Schedule of talks
You may also ask any questions directly via phone or e-mail. If I'm not in when you call, please leave a message on the voice-mail or answering machine with your name, number, and a good time for me to call you back. I will try to repond to your phone or e-mail message as soon as possible.
Your topic could be a problem from your research, a particularly interesting problem from a class you are taking (you might have to go above and beyond what was assigned to make it rich enough for a 45-minute talk), or just some problem or idea you want to pursue. The results you present can be the product of a literature review, gathering and organizing data to formulate a conjecture, proving a theorem, or some combination of these elements.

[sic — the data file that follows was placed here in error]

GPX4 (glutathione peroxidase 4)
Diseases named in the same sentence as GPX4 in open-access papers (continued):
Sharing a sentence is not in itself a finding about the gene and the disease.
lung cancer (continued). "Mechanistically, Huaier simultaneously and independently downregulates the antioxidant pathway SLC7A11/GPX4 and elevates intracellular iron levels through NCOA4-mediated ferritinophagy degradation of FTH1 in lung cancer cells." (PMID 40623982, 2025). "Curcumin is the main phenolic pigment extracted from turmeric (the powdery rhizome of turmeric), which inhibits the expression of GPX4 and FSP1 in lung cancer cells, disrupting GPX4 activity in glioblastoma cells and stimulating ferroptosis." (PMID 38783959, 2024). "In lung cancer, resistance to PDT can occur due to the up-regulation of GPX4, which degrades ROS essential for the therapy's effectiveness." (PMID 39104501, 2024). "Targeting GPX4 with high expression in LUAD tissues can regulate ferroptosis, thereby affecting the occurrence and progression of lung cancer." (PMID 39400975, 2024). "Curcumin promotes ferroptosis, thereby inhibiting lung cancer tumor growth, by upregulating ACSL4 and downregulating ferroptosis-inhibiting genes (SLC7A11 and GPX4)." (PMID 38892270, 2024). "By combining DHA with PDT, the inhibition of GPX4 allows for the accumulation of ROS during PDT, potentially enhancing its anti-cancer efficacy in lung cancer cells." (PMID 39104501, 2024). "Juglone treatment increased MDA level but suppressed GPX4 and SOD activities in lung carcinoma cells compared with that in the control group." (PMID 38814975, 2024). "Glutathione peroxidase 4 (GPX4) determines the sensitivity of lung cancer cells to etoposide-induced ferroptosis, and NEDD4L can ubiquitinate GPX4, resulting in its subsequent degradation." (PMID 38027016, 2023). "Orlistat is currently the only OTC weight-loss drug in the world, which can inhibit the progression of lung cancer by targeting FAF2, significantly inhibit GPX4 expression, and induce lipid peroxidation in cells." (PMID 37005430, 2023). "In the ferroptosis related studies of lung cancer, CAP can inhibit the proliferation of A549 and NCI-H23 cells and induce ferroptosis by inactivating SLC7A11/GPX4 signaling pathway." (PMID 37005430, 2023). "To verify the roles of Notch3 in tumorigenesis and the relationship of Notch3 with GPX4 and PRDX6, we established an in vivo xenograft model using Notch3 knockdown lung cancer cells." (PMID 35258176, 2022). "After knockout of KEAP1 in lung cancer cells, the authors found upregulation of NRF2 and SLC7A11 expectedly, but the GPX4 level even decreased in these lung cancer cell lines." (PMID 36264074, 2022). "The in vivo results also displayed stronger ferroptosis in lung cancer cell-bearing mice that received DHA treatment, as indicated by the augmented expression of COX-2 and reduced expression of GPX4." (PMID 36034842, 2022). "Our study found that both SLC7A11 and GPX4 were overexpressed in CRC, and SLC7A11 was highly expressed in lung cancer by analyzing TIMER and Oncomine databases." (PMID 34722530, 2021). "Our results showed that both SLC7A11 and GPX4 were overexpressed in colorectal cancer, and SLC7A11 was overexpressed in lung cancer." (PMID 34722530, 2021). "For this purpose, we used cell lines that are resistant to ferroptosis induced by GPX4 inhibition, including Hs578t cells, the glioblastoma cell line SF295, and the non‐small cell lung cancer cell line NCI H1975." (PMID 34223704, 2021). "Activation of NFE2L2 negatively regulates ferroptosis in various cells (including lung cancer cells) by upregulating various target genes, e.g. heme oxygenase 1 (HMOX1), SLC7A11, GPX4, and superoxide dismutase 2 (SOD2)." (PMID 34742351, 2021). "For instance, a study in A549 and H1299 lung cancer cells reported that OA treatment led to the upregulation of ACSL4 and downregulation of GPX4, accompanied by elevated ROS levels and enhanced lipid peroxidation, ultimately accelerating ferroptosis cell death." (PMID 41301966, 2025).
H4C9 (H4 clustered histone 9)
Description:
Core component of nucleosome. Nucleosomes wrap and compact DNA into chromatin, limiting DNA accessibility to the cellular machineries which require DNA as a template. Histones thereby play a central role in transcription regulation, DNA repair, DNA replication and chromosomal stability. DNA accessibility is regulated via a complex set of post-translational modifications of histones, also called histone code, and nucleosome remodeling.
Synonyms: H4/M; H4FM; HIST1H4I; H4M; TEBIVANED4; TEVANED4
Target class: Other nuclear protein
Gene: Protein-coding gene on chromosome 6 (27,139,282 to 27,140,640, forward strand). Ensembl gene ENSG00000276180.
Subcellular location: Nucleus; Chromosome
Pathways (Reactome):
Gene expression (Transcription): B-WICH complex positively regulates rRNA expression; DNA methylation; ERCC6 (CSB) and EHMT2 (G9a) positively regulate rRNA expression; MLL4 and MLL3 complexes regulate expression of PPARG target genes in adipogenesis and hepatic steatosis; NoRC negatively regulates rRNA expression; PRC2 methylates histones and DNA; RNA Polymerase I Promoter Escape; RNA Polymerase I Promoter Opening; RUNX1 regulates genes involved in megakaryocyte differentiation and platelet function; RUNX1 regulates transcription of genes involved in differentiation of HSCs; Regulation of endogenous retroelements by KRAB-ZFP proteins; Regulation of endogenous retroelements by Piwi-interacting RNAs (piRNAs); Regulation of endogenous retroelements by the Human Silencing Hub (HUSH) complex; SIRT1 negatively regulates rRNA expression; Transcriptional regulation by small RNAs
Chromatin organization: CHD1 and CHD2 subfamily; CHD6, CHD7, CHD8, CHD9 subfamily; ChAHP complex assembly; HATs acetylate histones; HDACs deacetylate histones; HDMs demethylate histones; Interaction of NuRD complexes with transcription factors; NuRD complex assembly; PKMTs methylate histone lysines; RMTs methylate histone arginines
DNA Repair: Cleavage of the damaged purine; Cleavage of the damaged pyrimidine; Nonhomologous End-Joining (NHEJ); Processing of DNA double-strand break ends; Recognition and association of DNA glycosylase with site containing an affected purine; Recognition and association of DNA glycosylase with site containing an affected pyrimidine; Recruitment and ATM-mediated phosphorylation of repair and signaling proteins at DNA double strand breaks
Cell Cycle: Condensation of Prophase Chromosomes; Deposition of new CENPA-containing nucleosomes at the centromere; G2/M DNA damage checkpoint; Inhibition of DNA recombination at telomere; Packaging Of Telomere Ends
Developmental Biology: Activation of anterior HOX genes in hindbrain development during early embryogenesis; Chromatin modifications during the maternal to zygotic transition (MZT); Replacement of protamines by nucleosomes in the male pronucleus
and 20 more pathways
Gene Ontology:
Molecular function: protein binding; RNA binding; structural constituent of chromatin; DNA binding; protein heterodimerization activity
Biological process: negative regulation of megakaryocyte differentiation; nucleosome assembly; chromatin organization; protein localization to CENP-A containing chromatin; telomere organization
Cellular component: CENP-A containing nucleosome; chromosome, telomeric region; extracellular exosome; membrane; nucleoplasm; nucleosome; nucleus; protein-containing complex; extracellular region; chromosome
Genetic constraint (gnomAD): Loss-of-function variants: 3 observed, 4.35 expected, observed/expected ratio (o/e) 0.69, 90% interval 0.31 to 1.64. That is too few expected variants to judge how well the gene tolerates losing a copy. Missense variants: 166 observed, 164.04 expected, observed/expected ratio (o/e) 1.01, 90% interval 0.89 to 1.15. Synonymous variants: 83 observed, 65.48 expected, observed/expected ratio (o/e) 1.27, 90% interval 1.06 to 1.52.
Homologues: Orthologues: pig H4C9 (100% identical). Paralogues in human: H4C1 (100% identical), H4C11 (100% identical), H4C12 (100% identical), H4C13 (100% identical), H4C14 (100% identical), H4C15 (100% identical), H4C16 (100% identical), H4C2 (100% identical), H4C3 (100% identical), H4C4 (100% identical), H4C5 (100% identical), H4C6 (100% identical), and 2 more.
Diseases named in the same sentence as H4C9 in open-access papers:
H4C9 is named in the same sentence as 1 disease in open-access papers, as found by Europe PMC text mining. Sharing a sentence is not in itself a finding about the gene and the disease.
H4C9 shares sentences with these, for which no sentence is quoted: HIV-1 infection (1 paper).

In your talk, be sure to include enough background material so that everyone in the class can understand what you are doing, carefully taking into account the diversity of interests and experiences of your classmates. Be prepared for questions both during and after your talk.
Your paper should be about five pages long, clearly written, neatly typeset, and cover approximately the same material as your talk. It will probably have more detail than your talk, but could have fewer examples. (We'll discuss in some more detail in class the differences between mathematical papers and mathematical talks.) It is due the same day as your talk, so that you can hand out copies to your classmates.
I will be happy to help you with your talk and/or your paper outside of class.